It’s safe to say that prior to November 2017, few Americans – and relatively few people outside the Pacific Islands – had heard of “Talanoa.” Over the past 12 months, however, Talanoa has become central to the ongoing process of United Nations global climate negotiations, and word is starting to get out that this particular framework for dialogue can be effective even when other models have failed. Talanoa’s unique approach of building empathy and common understanding allows participants to share areas of common concern and common aspirations, which in turn opens pathways for identifying steps for future action.
Dr. William Vendley, Secretary General of the World Conference of Religions for Peace, lays out how religious leaders and major religions can help create a better world and reduce conflicts.
(New York, 7 July 2017) On 7 July 2017, Religions for Peace (RfP) joined more than 120 UN member states, parliamentarians, mayors, and civil society organizations in celebrating the adoption of a legally binding treaty to prohibit nuclear weapons, leading towards their total elimination. The preamble of the new treaty highlights the role of religious leaders in raising public conscience on the principles of humanity.
Religions for Peace will be partnering with many organisations worldwide on World Day of Peace, 2016. As we know, achieving a more peaceful world is a shared responsibility and it is only through our collective efforts, actions large and small, that we will persevere in creating a safer, more just world for all people.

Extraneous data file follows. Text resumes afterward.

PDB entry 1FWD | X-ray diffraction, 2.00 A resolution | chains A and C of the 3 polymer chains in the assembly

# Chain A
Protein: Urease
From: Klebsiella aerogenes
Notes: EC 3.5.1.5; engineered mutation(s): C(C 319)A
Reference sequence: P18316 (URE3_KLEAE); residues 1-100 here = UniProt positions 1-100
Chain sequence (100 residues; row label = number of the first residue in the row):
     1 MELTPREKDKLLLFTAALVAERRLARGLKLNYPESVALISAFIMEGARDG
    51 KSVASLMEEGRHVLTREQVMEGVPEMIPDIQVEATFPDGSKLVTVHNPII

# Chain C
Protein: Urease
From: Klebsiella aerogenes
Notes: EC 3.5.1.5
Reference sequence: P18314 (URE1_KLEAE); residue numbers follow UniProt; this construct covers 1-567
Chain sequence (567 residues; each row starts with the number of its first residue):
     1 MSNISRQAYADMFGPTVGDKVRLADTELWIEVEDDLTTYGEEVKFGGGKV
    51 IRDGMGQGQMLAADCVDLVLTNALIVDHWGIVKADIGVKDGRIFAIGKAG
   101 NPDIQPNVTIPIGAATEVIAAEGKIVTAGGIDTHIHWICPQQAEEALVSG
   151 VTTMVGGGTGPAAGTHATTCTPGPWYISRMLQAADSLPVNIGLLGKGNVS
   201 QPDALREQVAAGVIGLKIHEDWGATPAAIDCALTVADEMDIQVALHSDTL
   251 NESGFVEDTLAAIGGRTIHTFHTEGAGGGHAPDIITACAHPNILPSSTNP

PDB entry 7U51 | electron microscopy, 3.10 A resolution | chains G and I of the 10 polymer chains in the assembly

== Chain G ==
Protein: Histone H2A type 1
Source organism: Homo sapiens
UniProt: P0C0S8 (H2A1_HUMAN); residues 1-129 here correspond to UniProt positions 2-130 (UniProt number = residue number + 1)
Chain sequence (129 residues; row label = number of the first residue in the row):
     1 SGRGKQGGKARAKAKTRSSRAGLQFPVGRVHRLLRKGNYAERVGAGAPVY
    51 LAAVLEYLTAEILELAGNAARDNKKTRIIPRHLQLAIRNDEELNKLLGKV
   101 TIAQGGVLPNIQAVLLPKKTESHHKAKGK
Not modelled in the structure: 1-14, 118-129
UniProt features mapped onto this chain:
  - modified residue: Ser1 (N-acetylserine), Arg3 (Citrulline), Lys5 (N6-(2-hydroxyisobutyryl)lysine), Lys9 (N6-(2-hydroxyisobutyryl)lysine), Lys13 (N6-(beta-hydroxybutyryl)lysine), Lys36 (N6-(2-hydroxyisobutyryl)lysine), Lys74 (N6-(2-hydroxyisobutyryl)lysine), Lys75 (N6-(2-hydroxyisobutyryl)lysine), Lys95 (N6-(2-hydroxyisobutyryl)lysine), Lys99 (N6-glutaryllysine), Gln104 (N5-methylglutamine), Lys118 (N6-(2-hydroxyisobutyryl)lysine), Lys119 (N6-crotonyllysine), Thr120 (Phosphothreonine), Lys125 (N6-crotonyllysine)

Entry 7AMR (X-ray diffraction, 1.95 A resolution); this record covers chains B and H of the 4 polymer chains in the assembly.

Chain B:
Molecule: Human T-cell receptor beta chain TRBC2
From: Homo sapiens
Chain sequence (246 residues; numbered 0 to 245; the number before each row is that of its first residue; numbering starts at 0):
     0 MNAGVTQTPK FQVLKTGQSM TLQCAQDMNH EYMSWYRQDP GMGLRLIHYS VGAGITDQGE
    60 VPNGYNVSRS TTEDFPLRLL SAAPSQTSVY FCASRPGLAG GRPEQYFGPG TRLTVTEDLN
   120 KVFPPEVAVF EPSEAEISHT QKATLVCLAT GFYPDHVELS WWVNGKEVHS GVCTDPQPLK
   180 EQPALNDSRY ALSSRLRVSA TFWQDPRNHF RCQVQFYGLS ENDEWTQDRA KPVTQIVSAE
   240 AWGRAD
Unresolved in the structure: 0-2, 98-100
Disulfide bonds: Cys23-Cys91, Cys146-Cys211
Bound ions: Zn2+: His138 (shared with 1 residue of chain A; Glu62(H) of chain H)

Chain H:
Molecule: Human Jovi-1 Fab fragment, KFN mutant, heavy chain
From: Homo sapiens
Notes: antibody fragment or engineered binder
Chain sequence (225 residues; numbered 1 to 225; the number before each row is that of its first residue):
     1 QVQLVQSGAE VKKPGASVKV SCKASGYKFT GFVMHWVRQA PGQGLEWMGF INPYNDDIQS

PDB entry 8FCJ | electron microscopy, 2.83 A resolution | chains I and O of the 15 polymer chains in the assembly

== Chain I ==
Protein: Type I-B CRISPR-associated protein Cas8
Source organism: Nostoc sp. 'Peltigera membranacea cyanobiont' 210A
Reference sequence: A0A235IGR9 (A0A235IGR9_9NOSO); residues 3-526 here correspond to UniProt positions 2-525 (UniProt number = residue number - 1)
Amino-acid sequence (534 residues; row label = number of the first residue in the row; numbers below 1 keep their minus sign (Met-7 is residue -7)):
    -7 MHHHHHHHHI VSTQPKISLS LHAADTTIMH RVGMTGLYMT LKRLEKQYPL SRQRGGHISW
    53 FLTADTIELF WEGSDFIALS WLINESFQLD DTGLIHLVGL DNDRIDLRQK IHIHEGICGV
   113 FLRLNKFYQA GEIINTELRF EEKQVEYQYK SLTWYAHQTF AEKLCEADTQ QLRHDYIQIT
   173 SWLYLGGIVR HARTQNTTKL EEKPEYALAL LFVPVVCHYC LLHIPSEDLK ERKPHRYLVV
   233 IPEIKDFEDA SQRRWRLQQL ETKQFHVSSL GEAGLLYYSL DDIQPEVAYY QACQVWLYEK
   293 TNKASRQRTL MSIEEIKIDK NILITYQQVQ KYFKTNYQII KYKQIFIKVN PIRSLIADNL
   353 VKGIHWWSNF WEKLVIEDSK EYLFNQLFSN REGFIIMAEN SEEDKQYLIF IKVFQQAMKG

The Permanent Observer of the Holy See to the United Nations addressed this week the High Level Thematic Debate on Human Rights. Archbishop Bernardino Auza affirmed in the address that in order for talk of human rights to be effective and useful, there must be an understanding of where human rights come from in the first place. Moreover, the archbishop reminded, “the term ‘human right’ must be strictly and prudently applied, lest it become a rhetorical catch-all, endlessly expanded to suit the passing tastes of the age.”
The Permanant Observer of the Vatican to the United Nations gives account of recent terrorism and the role of religious leaders in countering terrorism. The recent Marrakesh Declaration is cited as example of efforts by religious leaders to repudiate, refute and rebut erroneous presentations of religious teachings which seek to recuit those symapthetic to false interpretations of religious teachings.
The High-level Thematic Debate on Achieving the Sustainable Development Goals (SDGs) took place on Thursday, 21 April 2016, at UN Headquarters in New York. Following opening keynote speeches, plenary convened throughout the day for national statements on the theme “Action at All Levels: National Implementation.” In the morning, two panels took place on the theme “Financing poverty eradication and sustainable development,” addressing successful frameworks and strategies for financing SDGs and the paradigm shift towards low carbon societies, and enhancing international cooperation in tax and financial matters.
Support for Faiths for Earth continues to rise as we journey together – on this our common home – on the Road to Paris. The United Nations Sustainable Development Solutions Network and the Pontifical Academy of Sciences/Social Sciences, and Religions for Peace has produced a short educational video on Laudato Si‘, the encyclical of Pope Francis.